justified their reliance on child labor by claiming children offer
unique skills-"nimble fingers"-in certain areas. But
the ILO reports that its research in hazardous industries in India,
including carpet-making, glass factories, mining, lock making
and gem polishing, has shown this argument to be "entirely
fallacious." "Even in the hand-knotting of carpets,
which calls for considerable dexterity, an empirical study of
over 2,000 weavers found that children were no more likely than
adults to make the finest knots," notes the ILO's "Child
Labor: Targeting the Intolerable."
Globalization and child labor
All of these factors-poverty, cultural traditions, prejudice
against ethnic, religious or racial groups, discrimination against
girls, inadequate access to education and employer desires for
cheap and docile labor-have existed for centuries. What is new
in the child labor equation is economic globalization.
The most obvious contribution globalization is making to the
increase in child labor is its intensification of price competition
for global consumer markets. "This competition makes everyone
look for any way they can lower costs," says Oded Grajew,
director and president of the Abrinq Foundation for Children's
Rights in Brazil. To have child labor means lower costs; because
the wages are very low, children never complain, and they work
long hours with no overtime pay."
This unregulated competition is responsible in significant
part for children sewing garments in Haiti, Guatemala and Honduras
for labels and retailers such as Disney, Kathie Lee Gifford and
Wal-Mart and Phillips-Van Heusen, or making toys for sale in the
U.S. market-the instances of child labor receiving the greatest
attention in the United States in recent years. Even in China,
where child labor has long been minimized, there are reports that
child labor is increasing rapidly in the low-wage export industries
of the Pearl River Delta in the southeast.
The number of children working in the export-oriented sectors
of the economy is small in proportional terms, however. The U.S.
Department of Labor pegs it at approximately 5 percent, although
international price competition- including for goods sold domestically
in competition with foreign imports and as inputs for products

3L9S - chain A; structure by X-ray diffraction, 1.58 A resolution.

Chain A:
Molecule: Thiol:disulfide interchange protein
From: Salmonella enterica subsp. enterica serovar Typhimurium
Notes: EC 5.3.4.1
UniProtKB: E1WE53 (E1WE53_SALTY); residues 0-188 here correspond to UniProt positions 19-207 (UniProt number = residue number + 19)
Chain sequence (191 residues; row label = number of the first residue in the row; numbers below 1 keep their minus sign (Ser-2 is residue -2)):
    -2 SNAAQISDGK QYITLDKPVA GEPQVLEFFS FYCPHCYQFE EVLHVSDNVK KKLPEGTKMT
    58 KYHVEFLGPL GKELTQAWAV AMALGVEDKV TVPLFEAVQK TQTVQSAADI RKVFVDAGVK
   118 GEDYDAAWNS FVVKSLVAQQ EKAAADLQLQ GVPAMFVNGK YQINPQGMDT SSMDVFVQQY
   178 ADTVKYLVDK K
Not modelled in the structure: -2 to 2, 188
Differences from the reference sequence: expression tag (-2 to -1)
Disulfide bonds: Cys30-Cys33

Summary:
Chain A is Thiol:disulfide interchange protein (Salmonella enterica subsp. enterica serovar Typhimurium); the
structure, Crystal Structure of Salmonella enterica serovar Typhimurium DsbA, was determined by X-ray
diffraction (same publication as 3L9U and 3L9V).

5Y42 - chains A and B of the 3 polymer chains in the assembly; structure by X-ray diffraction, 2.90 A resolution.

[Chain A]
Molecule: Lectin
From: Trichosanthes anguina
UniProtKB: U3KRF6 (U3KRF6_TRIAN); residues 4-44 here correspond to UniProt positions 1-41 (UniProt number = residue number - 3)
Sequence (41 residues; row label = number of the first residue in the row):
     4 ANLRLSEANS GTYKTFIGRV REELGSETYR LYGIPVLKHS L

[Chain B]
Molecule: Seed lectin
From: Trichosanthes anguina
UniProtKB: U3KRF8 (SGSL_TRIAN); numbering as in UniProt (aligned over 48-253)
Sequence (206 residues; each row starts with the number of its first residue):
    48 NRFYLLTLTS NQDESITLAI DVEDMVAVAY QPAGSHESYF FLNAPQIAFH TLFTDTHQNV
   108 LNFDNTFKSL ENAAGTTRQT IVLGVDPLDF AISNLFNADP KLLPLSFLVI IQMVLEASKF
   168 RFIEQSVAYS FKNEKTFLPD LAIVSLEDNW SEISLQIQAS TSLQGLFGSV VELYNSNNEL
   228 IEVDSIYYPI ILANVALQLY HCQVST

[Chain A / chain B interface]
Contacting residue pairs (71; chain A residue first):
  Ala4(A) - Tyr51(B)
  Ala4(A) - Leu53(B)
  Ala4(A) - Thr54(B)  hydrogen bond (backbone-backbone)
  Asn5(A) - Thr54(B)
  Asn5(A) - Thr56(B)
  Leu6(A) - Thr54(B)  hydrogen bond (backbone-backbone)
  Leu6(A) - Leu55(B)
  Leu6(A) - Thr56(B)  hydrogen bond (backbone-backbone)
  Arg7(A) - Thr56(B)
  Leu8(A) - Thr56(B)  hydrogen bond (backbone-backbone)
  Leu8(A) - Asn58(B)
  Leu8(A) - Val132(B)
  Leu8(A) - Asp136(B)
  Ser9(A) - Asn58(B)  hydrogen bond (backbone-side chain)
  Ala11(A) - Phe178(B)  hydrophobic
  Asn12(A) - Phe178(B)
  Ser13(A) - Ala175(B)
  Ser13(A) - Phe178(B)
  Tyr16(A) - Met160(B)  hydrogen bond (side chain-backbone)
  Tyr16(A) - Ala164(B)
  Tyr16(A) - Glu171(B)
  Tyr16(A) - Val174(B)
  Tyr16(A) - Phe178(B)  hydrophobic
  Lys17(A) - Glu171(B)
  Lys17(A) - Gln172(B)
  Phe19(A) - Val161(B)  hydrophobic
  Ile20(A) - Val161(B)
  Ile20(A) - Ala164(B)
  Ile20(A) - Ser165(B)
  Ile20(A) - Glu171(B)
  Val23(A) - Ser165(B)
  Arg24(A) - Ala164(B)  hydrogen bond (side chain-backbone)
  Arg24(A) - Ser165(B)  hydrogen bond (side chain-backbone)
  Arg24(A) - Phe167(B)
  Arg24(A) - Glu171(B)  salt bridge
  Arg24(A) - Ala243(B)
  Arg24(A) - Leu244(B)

to be exported- may raise the proportion somewhat.
There are other, less obvious but still important ways that
globalization is contributing to an increase in child labor.
Cheap agricultural exports to the Third World and promotion
of export-oriented agriculture in developing countries have rocked
the social structure in rural communities across the globe. Relying
on violence, coercion or sometimes impersonal market forces, plantation
owners have ejected many rural families from their land, depriving
them of their livelihood and leaving them with narrow economic
options. Some have taken work on plantations, where children are
likely to be employed as well; some move to urban slums, where
children may search for jobs to support their family; and some
send their children to urban areas to earn cash to support the
In Brazil, reports the U.S. Department of Labor, the agricultural
sector "underwent a major transformation" in the 1980s.
"Large-scale plantations became increasingly mechanized and
export-oriented, and land became increasingly concentrated in
the hands of large agricultural businesses," states the 1995
edition of "By the Sweat and Toil." "Both resident
workers on plantations and small farmers expelled from their land
joined the ranks of migrant and temporary workers that became
known as 'boias-frias' or 'volantes.' Because the earnings of
many families diminished considerably, they increasingly employed